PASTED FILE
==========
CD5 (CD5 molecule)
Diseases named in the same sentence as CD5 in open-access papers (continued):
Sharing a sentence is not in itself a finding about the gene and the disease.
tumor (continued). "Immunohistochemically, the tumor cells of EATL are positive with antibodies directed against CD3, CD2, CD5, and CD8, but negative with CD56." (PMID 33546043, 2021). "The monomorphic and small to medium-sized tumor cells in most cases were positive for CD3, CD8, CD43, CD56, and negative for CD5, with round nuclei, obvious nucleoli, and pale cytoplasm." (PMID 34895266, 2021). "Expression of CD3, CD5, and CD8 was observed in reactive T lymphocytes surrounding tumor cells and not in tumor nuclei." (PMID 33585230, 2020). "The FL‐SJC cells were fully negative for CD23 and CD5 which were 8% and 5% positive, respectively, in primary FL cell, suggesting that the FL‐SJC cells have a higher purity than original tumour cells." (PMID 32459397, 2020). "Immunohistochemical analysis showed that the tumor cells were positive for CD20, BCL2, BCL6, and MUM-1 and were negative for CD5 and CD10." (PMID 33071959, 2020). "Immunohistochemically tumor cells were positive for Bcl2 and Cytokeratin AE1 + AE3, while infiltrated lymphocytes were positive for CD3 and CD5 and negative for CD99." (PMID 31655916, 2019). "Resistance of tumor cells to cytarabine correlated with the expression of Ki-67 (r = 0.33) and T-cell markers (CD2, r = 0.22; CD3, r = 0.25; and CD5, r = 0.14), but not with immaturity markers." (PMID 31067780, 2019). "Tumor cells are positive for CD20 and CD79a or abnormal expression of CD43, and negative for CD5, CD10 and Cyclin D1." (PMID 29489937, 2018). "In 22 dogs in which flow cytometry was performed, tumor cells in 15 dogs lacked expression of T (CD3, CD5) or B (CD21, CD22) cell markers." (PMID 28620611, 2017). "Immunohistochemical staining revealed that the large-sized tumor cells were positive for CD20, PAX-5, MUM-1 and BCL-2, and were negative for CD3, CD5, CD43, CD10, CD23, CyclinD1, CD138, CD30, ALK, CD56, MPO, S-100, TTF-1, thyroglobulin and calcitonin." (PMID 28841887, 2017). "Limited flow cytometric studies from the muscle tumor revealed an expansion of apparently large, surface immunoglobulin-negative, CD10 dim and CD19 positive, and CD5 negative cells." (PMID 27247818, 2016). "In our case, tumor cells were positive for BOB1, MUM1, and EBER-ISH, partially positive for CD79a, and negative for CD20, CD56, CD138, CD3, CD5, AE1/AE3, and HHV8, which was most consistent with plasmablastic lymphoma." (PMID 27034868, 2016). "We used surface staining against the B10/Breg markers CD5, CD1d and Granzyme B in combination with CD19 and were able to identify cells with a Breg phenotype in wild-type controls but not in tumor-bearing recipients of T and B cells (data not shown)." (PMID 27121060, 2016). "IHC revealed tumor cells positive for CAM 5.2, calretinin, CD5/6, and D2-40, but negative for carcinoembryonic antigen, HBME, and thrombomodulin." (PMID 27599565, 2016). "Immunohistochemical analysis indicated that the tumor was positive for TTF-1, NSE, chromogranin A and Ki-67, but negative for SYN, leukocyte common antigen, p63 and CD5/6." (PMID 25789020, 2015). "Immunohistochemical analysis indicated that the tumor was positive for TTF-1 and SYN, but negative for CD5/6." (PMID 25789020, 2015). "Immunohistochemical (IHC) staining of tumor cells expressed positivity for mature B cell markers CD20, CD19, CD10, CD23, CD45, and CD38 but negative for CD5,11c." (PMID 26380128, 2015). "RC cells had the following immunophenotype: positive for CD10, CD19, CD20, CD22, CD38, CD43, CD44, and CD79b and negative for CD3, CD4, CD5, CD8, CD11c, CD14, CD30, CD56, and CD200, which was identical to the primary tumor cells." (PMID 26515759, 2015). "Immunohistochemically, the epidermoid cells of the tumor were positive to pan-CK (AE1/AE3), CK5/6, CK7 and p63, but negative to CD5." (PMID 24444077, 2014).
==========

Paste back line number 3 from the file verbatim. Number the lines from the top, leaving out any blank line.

Sharing a sentence is not in itself a finding about the gene and the disease.